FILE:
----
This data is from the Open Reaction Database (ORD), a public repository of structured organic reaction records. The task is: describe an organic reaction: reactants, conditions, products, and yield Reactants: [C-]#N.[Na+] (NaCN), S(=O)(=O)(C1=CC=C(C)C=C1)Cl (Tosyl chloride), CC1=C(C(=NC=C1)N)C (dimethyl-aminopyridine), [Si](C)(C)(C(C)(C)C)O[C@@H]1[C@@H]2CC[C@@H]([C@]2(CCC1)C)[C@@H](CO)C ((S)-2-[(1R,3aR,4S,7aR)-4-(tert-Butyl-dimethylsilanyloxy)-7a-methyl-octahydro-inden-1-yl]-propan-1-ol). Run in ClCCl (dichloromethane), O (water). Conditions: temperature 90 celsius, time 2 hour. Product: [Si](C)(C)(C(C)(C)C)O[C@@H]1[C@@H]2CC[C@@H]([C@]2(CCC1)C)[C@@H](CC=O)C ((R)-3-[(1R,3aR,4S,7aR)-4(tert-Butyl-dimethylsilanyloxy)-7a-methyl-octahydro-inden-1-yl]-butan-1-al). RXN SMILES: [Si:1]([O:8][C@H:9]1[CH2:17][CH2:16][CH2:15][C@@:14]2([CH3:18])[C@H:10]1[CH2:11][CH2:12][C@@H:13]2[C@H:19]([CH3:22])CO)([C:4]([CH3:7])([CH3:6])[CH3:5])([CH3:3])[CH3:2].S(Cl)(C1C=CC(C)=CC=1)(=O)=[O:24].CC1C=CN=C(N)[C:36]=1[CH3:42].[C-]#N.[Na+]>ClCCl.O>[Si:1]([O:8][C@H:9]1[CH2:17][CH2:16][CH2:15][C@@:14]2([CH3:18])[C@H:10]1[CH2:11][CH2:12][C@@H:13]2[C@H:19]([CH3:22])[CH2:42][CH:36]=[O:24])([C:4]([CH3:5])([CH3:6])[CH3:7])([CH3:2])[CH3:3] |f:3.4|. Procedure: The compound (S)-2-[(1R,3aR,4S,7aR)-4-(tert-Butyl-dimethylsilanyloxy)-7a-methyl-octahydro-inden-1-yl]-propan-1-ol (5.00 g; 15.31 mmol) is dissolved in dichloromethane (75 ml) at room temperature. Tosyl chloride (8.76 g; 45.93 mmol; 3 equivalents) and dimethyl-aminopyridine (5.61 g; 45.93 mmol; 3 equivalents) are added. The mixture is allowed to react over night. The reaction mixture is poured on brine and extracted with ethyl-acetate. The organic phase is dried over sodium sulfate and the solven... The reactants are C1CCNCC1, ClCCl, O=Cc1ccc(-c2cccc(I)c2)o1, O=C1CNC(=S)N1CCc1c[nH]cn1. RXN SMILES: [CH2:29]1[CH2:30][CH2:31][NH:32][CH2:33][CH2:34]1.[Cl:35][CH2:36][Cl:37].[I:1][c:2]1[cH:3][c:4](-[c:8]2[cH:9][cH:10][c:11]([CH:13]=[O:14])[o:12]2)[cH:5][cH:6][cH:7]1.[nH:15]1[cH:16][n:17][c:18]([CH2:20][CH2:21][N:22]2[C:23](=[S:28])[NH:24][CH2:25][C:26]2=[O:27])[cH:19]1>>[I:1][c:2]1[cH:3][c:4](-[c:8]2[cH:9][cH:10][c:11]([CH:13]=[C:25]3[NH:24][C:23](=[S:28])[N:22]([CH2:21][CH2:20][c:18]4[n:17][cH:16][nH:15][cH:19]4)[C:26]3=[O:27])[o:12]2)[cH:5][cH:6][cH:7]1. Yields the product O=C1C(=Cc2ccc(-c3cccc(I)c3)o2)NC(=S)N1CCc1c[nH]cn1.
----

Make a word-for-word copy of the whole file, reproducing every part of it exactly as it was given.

This data is from the Open Reaction Database (ORD), a public repository of structured organic reaction records. The task is: describe an organic reaction: reactants, conditions, products, and yield Reactants: [C-]#N.[Na+] (NaCN), S(=O)(=O)(C1=CC=C(C)C=C1)Cl (Tosyl chloride), CC1=C(C(=NC=C1)N)C (dimethyl-aminopyridine), [Si](C)(C)(C(C)(C)C)O[C@@H]1[C@@H]2CC[C@@H]([C@]2(CCC1)C)[C@@H](CO)C ((S)-2-[(1R,3aR,4S,7aR)-4-(tert-Butyl-dimethylsilanyloxy)-7a-methyl-octahydro-inden-1-yl]-propan-1-ol). Run in ClCCl (dichloromethane), O (water). Conditions: temperature 90 celsius, time 2 hour. Product: [Si](C)(C)(C(C)(C)C)O[C@@H]1[C@@H]2CC[C@@H]([C@]2(CCC1)C)[C@@H](CC=O)C ((R)-3-[(1R,3aR,4S,7aR)-4(tert-Butyl-dimethylsilanyloxy)-7a-methyl-octahydro-inden-1-yl]-butan-1-al). RXN SMILES: [Si:1]([O:8][C@H:9]1[CH2:17][CH2:16][CH2:15][C@@:14]2([CH3:18])[C@H:10]1[CH2:11][CH2:12][C@@H:13]2[C@H:19]([CH3:22])CO)([C:4]([CH3:7])([CH3:6])[CH3:5])([CH3:3])[CH3:2].S(Cl)(C1C=CC(C)=CC=1)(=O)=[O:24].CC1C=CN=C(N)[C:36]=1[CH3:42].[C-]#N.[Na+]>ClCCl.O>[Si:1]([O:8][C@H:9]1[CH2:17][CH2:16][CH2:15][C@@:14]2([CH3:18])[C@H:10]1[CH2:11][CH2:12][C@@H:13]2[C@H:19]([CH3:22])[CH2:42][CH:36]=[O:24])([C:4]([CH3:5])([CH3:6])[CH3:7])([CH3:2])[CH3:3] |f:3.4|. Procedure: The compound (S)-2-[(1R,3aR,4S,7aR)-4-(tert-Butyl-dimethylsilanyloxy)-7a-methyl-octahydro-inden-1-yl]-propan-1-ol (5.00 g; 15.31 mmol) is dissolved in dichloromethane (75 ml) at room temperature. Tosyl chloride (8.76 g; 45.93 mmol; 3 equivalents) and dimethyl-aminopyridine (5.61 g; 45.93 mmol; 3 equivalents) are added. The mixture is allowed to react over night. The reaction mixture is poured on brine and extracted with ethyl-acetate. The organic phase is dried over sodium sulfate and the solven... The reactants are C1CCNCC1, ClCCl, O=Cc1ccc(-c2cccc(I)c2)o1, O=C1CNC(=S)N1CCc1c[nH]cn1. RXN SMILES: [CH2:29]1[CH2:30][CH2:31][NH:32][CH2:33][CH2:34]1.[Cl:35][CH2:36][Cl:37].[I:1][c:2]1[cH:3][c:4](-[c:8]2[cH:9][cH:10][c:11]([CH:13]=[O:14])[o:12]2)[cH:5][cH:6][cH:7]1.[nH:15]1[cH:16][n:17][c:18]([CH2:20][CH2:21][N:22]2[C:23](=[S:28])[NH:24][CH2:25][C:26]2=[O:27])[cH:19]1>>[I:1][c:2]1[cH:3][c:4](-[c:8]2[cH:9][cH:10][c:11]([CH:13]=[C:25]3[NH:24][C:23](=[S:28])[N:22]([CH2:21][CH2:20][c:18]4[n:17][cH:16][nH:15][cH:19]4)[C:26]3=[O:27])[o:12]2)[cH:5][cH:6][cH:7]1. Yields the product O=C1C(=Cc2ccc(-c3cccc(I)c3)o2)NC(=S)N1CCc1c[nH]cn1.